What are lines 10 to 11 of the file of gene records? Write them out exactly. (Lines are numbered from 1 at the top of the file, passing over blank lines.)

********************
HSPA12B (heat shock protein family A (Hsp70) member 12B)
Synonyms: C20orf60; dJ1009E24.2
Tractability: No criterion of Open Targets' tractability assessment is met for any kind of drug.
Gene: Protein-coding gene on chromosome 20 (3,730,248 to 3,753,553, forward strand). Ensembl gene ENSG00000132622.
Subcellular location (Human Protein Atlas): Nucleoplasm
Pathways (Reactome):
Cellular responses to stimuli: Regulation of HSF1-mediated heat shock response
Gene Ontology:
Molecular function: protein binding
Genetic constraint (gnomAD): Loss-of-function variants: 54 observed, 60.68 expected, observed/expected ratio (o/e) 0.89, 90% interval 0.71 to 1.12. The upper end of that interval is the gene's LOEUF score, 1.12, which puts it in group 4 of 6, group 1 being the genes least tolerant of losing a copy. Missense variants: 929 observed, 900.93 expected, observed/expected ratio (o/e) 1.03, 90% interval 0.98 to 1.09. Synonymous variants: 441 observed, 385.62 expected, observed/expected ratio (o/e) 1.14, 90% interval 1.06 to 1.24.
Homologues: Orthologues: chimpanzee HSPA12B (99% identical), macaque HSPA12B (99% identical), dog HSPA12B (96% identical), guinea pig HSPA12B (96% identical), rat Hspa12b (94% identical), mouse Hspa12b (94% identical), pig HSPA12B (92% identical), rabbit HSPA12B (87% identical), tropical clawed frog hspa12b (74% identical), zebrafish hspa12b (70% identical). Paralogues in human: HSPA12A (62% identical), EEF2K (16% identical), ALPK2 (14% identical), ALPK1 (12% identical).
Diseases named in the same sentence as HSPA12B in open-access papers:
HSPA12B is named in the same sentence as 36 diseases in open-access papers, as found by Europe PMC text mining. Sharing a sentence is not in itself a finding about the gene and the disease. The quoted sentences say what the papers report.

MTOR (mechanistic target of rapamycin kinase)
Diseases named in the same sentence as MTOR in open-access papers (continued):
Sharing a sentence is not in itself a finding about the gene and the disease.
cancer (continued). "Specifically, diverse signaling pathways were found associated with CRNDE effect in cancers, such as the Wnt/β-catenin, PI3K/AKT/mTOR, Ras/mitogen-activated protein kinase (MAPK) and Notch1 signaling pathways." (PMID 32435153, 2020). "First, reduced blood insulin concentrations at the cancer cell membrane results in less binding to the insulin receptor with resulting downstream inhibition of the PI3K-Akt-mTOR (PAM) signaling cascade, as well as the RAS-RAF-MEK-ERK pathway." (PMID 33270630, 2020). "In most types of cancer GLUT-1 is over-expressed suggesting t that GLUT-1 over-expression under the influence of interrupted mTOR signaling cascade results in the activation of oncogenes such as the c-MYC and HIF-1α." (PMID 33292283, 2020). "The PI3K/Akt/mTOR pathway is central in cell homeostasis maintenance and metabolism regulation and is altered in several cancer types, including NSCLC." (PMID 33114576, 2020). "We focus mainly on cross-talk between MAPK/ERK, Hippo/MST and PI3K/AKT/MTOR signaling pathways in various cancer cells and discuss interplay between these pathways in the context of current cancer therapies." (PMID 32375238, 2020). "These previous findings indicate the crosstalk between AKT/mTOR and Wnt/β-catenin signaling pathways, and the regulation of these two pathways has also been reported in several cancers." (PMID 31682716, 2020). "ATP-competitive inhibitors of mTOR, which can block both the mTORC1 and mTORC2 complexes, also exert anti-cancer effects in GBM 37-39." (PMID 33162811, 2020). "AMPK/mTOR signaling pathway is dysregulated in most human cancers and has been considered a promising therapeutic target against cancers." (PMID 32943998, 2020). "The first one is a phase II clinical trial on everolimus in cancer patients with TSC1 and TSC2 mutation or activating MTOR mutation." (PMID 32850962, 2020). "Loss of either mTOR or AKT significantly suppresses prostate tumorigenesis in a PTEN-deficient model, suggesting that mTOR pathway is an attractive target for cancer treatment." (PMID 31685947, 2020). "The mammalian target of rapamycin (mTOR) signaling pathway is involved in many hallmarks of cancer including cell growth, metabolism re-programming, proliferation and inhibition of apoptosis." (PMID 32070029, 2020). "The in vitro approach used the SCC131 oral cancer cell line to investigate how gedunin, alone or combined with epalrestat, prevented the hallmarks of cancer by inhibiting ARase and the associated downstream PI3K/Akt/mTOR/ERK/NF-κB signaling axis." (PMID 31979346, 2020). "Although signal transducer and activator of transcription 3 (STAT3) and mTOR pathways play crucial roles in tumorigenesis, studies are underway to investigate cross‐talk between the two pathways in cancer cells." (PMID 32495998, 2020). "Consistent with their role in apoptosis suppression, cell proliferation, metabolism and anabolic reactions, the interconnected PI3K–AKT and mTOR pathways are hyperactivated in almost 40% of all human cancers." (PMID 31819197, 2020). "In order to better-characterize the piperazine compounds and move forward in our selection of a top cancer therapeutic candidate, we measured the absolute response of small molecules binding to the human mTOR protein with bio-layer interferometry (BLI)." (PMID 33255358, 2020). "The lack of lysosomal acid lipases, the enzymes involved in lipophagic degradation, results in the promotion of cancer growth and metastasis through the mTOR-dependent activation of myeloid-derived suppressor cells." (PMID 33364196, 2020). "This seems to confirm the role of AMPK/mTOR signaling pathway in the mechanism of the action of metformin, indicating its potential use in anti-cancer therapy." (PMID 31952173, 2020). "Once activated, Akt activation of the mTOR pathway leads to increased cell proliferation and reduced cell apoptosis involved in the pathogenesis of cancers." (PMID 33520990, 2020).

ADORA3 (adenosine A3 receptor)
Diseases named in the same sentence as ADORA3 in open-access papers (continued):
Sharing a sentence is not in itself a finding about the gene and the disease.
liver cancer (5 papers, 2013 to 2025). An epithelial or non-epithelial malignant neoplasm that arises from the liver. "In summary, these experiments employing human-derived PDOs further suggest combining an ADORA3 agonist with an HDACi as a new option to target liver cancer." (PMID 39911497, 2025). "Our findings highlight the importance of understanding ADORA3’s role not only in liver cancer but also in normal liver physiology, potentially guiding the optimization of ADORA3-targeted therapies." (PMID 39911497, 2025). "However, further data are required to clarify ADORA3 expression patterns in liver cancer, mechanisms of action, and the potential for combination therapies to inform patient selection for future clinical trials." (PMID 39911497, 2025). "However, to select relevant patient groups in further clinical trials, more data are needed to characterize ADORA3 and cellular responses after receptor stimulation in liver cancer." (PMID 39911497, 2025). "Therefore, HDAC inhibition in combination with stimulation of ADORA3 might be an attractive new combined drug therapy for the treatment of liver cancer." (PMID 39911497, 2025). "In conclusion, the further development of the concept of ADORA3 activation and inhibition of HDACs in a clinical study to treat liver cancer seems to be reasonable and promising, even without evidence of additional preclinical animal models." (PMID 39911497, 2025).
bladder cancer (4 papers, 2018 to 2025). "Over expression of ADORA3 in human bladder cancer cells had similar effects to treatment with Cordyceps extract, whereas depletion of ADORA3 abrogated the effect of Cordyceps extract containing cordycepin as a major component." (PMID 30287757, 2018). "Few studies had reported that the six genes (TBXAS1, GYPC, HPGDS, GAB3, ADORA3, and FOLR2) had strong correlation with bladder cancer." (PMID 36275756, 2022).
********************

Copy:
Genetic constraint (gnomAD): Loss-of-function variants: 54 observed, 60.68 expected, observed/expected ratio (o/e) 0.89, 90% interval 0.71 to 1.12. The upper end of that interval is the gene's LOEUF score, 1.12, which puts it in group 4 of 6, group 1 being the genes least tolerant of losing a copy. Missense variants: 929 observed, 900.93 expected, observed/expected ratio (o/e) 1.03, 90% interval 0.98 to 1.09. Synonymous variants: 441 observed, 385.62 expected, observed/expected ratio (o/e) 1.14, 90% interval 1.06 to 1.24.
Homologues: Orthologues: chimpanzee HSPA12B (99% identical), macaque HSPA12B (99% identical), dog HSPA12B (96% identical), guinea pig HSPA12B (96% identical), rat Hspa12b (94% identical), mouse Hspa12b (94% identical), pig HSPA12B (92% identical), rabbit HSPA12B (87% identical), tropical clawed frog hspa12b (74% identical), zebrafish hspa12b (70% identical). Paralogues in human: HSPA12A (62% identical), EEF2K (16% identical), ALPK2 (14% identical), ALPK1 (12% identical).